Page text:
Posted by Jean
In honor of a certain upcoming holiday (or “Hallmark holiday,” as some of you probably refer to it), I’m curious: what’s your favorite type of flower? Now, what does your significant other think is your favorite type of flower? Having different answers to these questions could be costing you money.
I’m more of a lilies girl myself, which turns out to be lucky for my husband’s wallet this time of year — long-stem red roses, the Valentine’s Day staple, can cost almost twice as much as what you might pay during warmer months.
“Every real florist wishes Valentine’s Day was in June,” one florist told me recently, explaining the price hike. “It’s a rose holiday in February. There’s a huge demand, but the cost of production is more — greenhouses have to be heated.”
This makes sense, but it still probably doesn’t help the sticker shock you see when you look at a premium batch of long-stem red roses. To that end, I’ve put together a list of things you (or yoursignificant other) can do to get a beautiful bouquet for a reasonable price:
- Go local. Tempting though it may be to click on those “$20 off” banner ads from 1-800-Flowers or FTD, don’t. These services often come with a hefty side of fees that virtually negate any online discount you try to nab. Instead, pick up the phone and call a florist in the zip code of the area in which you want the flowers delivered. Not only will they know the area better and be able to quickly adjust their route if your sweetheart leaves work before the flowers and “I love you BEAR-Y much” teddy bear arrive, but they’ll be able to ask you questions to help personalize the flowers (“does she like red or pink?”) and give you a product you know you’ll love.
- Think pink. Or white. Or yellow. “Here’s a little secret,” one florist told me. “When women purchase flowers for themselves, they almost never choose red. Men send red because they like red. And some women expect red. But sending something in her favorite color might get you more flowers for your dollar.”
- Sacrifice a bit of height. Assuming the flower itself is in good shape, a medium-stemmed rose (about 17 inches) is just as beautiful and sweet-smelling as a long-stemmed rose (about 25 inches). You can save anywhere from $20 to $40 (depending on the florist) by going with a shorter-stemmed rose.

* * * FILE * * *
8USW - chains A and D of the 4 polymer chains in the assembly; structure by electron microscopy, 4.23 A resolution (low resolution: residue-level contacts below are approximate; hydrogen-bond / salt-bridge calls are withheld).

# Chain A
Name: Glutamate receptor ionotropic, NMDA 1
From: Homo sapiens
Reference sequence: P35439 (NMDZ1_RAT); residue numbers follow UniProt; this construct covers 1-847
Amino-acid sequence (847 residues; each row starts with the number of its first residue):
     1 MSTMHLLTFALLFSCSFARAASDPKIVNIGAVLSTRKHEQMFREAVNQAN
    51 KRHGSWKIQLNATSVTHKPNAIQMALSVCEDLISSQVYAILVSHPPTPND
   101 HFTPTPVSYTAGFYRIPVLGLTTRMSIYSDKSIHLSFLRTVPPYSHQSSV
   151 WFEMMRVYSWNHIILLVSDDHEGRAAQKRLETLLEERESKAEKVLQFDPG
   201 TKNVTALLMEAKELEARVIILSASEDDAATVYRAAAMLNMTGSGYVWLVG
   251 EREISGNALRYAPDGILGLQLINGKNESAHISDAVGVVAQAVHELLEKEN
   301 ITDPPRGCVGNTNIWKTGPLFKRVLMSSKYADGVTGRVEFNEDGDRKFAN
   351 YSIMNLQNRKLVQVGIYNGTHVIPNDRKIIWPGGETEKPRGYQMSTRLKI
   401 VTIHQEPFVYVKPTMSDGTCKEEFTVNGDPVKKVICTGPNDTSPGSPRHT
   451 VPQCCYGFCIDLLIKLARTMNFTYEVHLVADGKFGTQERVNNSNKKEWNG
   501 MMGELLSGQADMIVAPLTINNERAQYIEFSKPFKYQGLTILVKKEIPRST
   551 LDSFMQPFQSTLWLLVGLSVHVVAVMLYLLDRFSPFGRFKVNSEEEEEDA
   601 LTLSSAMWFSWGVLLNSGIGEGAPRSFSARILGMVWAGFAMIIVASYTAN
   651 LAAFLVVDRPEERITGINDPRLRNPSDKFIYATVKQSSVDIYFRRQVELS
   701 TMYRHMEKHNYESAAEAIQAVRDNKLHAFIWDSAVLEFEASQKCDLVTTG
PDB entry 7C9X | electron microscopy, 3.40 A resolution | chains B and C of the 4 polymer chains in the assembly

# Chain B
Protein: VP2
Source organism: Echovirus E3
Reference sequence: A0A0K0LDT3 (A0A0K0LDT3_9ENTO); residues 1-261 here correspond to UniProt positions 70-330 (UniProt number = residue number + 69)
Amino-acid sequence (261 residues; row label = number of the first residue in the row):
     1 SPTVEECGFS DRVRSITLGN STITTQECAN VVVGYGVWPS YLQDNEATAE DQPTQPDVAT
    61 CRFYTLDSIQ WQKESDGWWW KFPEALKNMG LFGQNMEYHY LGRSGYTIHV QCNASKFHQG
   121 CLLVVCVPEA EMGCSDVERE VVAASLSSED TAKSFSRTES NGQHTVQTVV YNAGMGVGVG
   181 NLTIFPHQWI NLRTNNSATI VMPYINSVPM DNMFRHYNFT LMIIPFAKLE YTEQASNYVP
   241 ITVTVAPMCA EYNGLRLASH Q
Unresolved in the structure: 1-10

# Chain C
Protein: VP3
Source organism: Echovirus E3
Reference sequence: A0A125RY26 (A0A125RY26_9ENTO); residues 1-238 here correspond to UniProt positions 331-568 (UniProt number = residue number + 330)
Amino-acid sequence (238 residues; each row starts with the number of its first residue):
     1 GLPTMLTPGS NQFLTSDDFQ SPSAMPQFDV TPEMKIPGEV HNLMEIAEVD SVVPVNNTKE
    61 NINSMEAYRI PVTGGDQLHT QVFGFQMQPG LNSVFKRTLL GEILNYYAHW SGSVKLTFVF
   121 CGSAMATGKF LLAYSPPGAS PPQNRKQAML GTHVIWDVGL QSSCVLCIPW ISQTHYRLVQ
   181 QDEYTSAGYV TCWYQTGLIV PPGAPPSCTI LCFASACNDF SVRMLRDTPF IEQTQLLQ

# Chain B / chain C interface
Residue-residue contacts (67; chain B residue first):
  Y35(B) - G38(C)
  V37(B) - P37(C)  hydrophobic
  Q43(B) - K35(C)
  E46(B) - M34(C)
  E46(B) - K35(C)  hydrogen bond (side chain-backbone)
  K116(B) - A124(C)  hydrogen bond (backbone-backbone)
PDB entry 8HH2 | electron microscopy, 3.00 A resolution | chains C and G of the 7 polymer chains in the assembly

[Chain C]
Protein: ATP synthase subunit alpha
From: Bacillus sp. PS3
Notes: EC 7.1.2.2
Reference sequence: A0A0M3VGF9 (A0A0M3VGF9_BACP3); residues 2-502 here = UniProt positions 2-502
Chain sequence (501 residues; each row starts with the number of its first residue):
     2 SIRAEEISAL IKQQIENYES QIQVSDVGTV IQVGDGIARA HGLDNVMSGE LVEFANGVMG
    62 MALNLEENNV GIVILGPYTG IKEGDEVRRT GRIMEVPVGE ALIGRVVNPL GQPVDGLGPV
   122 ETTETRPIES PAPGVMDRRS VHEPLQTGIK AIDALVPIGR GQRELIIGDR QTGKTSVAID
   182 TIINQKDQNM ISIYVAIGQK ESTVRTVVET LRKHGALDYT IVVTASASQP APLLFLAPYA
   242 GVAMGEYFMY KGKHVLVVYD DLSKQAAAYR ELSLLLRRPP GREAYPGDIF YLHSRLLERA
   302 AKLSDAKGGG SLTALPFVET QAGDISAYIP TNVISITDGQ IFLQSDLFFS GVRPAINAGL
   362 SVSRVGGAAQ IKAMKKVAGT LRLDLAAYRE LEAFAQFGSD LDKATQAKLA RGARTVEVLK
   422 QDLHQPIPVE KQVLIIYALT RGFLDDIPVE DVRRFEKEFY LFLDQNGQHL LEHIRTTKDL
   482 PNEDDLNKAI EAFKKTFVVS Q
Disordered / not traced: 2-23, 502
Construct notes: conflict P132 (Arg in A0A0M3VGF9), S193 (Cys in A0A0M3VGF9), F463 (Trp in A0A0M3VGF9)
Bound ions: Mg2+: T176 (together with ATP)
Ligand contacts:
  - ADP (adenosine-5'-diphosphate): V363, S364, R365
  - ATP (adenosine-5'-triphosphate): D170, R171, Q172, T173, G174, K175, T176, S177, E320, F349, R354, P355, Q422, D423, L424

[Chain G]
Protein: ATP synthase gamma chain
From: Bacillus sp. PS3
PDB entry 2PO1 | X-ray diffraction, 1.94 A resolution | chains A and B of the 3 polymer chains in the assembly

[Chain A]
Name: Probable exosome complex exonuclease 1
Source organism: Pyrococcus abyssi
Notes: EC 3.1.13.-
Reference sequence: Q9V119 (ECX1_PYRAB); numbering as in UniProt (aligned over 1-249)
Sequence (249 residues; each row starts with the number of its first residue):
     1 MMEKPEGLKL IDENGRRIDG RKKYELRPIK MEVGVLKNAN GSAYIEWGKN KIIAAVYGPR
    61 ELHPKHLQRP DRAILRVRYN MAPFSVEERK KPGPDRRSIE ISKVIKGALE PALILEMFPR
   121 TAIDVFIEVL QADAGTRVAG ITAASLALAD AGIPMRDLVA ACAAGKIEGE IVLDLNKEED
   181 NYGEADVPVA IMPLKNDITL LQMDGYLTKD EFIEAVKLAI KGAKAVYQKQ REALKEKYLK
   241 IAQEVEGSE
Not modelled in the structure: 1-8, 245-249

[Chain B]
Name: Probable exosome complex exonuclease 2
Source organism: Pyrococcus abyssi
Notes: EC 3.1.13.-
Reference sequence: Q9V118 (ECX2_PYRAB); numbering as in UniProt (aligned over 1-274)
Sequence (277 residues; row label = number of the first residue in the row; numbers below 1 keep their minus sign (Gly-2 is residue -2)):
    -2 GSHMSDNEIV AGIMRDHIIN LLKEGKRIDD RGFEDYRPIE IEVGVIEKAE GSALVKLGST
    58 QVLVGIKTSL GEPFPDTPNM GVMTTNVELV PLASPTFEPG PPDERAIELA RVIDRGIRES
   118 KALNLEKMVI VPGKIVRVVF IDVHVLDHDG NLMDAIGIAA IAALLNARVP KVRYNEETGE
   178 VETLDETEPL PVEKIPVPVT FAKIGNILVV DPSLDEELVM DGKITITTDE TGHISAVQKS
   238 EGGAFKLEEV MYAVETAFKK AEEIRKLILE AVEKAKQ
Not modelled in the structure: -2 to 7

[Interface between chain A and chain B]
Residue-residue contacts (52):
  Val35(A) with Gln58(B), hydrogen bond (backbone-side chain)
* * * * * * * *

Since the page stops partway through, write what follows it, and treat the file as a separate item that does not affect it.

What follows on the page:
- There’s no rule that says you MUST buy roses. Tulips are in season right now, as are Stargazer lilies, meaning that they come in much more attractive price points. Another option? The Hawaiian anthurium, which looks like a heart and lasts for two to three weeks.
For more tips on buying Valentine’s day flowers, check out my Today show segment from yesterday morning. We tested five of the most well-known online retailers and had some interesting results!
I’d like to hear from you: What are your favorite ways to save money on Valentine’s Day? Click here to visit my Facebook page and share with the rest of us. Next week, on Valentine’s Day, I’ll put my five favorites in this newsletter.
And now, here are the other headlines of the week:
A Valentine’s Day money date
While we’re in the Valentine’s Day state of mind… You’ve heard me say before that the best way to talk to your spouse about your finances is to sit down and have a money date. This month, the AARP is looking to make this date a little easier. On Thursday, they will host a webinar for couples to provide information on claiming Social Security and maximizing these retirement benefits. To register for the event, click on this link here.
Did your state escape the recession?
According to a new analysis of the U.S Census data, 12 of 50 states saw income rise between 2005 and 2010, a time when unemployment rose to 10% and the average income dropped 3.5%. The state that saw the most income growth was Wyoming, where the median income rose to $54,700. Other states that saw gains include West Virginia, Oklahoma and Texas. (The common denominator? All of these states are growing energy centers.) To see how your state fared, check out the study results here.
Is your morning routine killing your creativity?
New research suggests that the things we do in the morning — jump out of bed, rush into the shower, run out the door only to sit in traffic — inhibit our abilities to think creatively and solve problems at work. Believe it or not, our brains work best when we let our minds wander, because this is a time we can subconsciously think through problems and even make inspired connections and solutions. This means that lying in bed for a few extra minutes or taking some extra time when you shampoo your hair is actually a good thing! (Letting your mind wander while you’re stuck in traffic, however, doesn’t count. Honking cars and terrible drivers activate our stress hormones, which essentially act to slow down our brains and make “A-HA!” moments in problem solving less likely.)
You can read more details about the study here. It includes some good tips on increasing creativity, too — and I’m happy to report that drinking coffee is on the list!
Have a great week!